W. Austin Gardner
Had Dinah been content to remain a “keeper at home” (Titus 2:5), a terrible massacre would have been averted, but her desire for novelty and forbidden company spelled disaster. Josephus tells us that Dinah went to the Canaanite annual festival of nature worship (Numbers 25:2) — a forbidden association for an Israelite. Sin, shame and death came to Dinah and Shechem through the windows of their eyes and ears (see Genesis 39:7). The young prince offered the usual reparation for his seduction of Dinah — marriage and a payment to her father which was sufficient according to Hebrew law (Deuteronomy 22:28, 29). Evidently there was more than lustful desire on the part of Shechem, for we read — “His soul clave unto Dinah the daughter of Jacob, and he loved the damsel, and spake kindly unto her.” When Hamor went to Jacob and his sons to discuss the matter of marriage between his son and Dinah, he said, “The soul of my son Shechem longeth for your daughter. I pray you give her him to wife.”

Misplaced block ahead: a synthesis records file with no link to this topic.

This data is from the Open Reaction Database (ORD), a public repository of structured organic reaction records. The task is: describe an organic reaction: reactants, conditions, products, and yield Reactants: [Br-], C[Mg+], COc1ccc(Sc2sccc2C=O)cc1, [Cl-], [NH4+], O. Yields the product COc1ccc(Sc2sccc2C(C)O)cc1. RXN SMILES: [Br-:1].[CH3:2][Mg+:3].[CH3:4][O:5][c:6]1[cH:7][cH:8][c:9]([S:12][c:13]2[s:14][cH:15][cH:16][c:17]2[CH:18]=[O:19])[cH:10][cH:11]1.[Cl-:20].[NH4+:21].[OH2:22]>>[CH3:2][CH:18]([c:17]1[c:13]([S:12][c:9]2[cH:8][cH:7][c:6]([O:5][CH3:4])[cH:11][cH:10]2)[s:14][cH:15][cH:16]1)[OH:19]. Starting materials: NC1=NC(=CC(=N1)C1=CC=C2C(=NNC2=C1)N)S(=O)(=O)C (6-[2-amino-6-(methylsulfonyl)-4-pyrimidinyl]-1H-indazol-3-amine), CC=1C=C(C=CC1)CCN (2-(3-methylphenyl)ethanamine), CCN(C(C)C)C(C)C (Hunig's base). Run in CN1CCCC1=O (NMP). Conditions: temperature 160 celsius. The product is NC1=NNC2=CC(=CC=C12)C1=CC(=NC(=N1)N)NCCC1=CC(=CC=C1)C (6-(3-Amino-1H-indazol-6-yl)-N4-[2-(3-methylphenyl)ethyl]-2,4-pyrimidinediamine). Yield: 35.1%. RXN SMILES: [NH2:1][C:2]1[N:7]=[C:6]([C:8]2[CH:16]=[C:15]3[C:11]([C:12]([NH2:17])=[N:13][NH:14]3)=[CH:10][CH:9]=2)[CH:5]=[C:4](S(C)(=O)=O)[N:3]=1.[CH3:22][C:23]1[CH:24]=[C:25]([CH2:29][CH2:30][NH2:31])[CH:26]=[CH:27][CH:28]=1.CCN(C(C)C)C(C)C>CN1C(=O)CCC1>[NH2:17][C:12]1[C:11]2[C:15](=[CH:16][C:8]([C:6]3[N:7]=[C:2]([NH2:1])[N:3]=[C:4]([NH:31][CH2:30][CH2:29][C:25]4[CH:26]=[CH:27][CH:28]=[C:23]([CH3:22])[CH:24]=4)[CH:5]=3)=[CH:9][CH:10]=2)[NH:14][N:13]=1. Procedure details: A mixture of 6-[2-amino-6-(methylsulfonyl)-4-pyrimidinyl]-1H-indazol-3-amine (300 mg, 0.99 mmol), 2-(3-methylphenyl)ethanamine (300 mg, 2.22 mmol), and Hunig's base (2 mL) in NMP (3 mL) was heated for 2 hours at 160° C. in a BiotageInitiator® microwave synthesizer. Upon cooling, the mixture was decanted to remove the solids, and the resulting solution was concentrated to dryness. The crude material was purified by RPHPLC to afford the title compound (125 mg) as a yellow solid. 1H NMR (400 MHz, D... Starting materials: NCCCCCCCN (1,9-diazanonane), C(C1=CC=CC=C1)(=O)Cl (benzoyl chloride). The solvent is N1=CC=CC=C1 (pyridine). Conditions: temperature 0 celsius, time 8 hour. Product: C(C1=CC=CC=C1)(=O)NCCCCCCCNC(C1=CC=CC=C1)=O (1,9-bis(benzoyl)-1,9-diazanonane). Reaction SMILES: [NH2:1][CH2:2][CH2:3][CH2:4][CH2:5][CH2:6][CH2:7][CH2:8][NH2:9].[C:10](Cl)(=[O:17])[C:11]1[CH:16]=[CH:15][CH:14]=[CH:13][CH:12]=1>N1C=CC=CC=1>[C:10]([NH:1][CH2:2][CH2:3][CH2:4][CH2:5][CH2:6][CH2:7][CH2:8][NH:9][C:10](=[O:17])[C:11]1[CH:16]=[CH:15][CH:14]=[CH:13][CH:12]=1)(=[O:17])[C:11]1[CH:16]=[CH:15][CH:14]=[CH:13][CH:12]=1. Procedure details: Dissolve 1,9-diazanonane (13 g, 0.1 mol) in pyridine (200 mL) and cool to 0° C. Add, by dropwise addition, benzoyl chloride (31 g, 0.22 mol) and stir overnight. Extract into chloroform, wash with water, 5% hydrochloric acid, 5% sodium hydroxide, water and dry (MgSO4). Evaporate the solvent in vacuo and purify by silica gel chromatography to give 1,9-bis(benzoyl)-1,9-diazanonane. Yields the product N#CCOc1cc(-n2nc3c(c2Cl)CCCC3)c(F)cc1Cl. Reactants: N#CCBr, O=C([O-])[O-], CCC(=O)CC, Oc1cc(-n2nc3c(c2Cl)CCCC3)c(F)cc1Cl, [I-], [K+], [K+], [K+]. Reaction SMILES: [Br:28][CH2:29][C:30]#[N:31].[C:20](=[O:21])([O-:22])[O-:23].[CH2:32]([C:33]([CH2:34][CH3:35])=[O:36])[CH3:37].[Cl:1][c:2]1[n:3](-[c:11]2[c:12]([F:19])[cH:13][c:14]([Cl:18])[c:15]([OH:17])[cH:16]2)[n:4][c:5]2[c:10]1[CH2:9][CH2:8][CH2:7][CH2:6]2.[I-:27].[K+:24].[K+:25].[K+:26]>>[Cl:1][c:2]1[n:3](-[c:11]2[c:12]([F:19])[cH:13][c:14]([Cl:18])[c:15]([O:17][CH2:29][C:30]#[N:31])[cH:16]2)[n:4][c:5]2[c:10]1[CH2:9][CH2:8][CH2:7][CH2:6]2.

How many young Dinahs there are today captivated by the glitter and glamor of the world, and, tired of life at home, leave without warning, and become lost in the whirl of a large city. There is an alarming increase in the numbers of girls who, anxious for change and wanting to see something of the world, turn aside from the shelter of a good home and are never heard of again. Many of them end up in sin, crime and degradation. May we never cease to pray for those who try to seek out and restore the lost, young womanhood of our day!
Photo by Peter John Manlapig on Unsplash
Herbert Lockyer, All the Women of the Bible (Grand Rapids, MI: Zondervan Academic, 2016).